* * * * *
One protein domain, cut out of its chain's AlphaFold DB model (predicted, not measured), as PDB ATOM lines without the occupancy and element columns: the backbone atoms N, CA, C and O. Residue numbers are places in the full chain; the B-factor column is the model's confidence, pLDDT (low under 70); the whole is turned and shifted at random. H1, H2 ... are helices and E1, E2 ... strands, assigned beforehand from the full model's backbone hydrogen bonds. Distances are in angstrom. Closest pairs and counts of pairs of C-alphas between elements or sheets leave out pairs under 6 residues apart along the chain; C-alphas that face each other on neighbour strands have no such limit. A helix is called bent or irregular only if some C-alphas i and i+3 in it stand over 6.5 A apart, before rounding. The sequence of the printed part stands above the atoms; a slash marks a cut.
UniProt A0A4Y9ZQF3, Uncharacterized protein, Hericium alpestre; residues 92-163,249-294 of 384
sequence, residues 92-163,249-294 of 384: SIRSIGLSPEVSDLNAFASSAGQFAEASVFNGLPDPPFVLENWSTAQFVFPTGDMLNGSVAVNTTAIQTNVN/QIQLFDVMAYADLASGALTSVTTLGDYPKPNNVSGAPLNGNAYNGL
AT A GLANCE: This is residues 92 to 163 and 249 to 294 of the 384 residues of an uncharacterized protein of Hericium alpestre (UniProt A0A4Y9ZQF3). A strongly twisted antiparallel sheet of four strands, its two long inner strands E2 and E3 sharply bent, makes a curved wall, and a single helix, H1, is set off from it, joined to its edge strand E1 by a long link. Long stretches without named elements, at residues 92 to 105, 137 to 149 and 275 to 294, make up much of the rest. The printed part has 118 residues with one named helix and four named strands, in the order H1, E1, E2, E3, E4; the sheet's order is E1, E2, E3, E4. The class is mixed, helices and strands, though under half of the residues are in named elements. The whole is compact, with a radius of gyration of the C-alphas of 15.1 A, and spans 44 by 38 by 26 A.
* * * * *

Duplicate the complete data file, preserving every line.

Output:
One protein domain, cut out of its chain's AlphaFold DB model (predicted, not measured), as PDB ATOM lines without the occupancy and element columns: the backbone atoms N, CA, C and O. Residue numbers are places in the full chain; the B-factor column is the model's confidence, pLDDT (low under 70); the whole is turned and shifted at random. H1, H2 ... are helices and E1, E2 ... strands, assigned beforehand from the full model's backbone hydrogen bonds. Distances are in angstrom. Closest pairs and counts of pairs of C-alphas between elements or sheets leave out pairs under 6 residues apart along the chain; C-alphas that face each other on neighbour strands have no such limit. A helix is called bent or irregular only if some C-alphas i and i+3 in it stand over 6.5 A apart, before rounding. The sequence of the printed part stands above the atoms; a slash marks a cut.
UniProt A0A4Y9ZQF3, Uncharacterized protein, Hericium alpestre; residues 92-163,249-294 of 384
sequence, residues 92-163,249-294 of 384: SIRSIGLSPEVSDLNAFASSAGQFAEASVFNGLPDPPFVLENWSTAQFVFPTGDMLNGSVAVNTTAIQTNVN/QIQLFDVMAYADLASGALTSVTTLGDYPKPNNVSGAPLNGNAYNGL
AT A GLANCE: This is residues 92 to 163 and 249 to 294 of the 384 residues of an uncharacterized protein of Hericium alpestre (UniProt A0A4Y9ZQF3). A strongly twisted antiparallel sheet of four strands, its two long inner strands E2 and E3 sharply bent, makes a curved wall, and a single helix, H1, is set off from it, joined to its edge strand E1 by a long link. Long stretches without named elements, at residues 92 to 105, 137 to 149 and 275 to 294, make up much of the rest. The printed part has 118 residues with one named helix and four named strands, in the order H1, E1, E2, E3, E4; the sheet's order is E1, E2, E3, E4. The class is mixed, helices and strands, though under half of the residues are in named elements. The whole is compact, with a radius of gyration of the C-alphas of 15.1 A, and spans 44 by 38 by 26 A.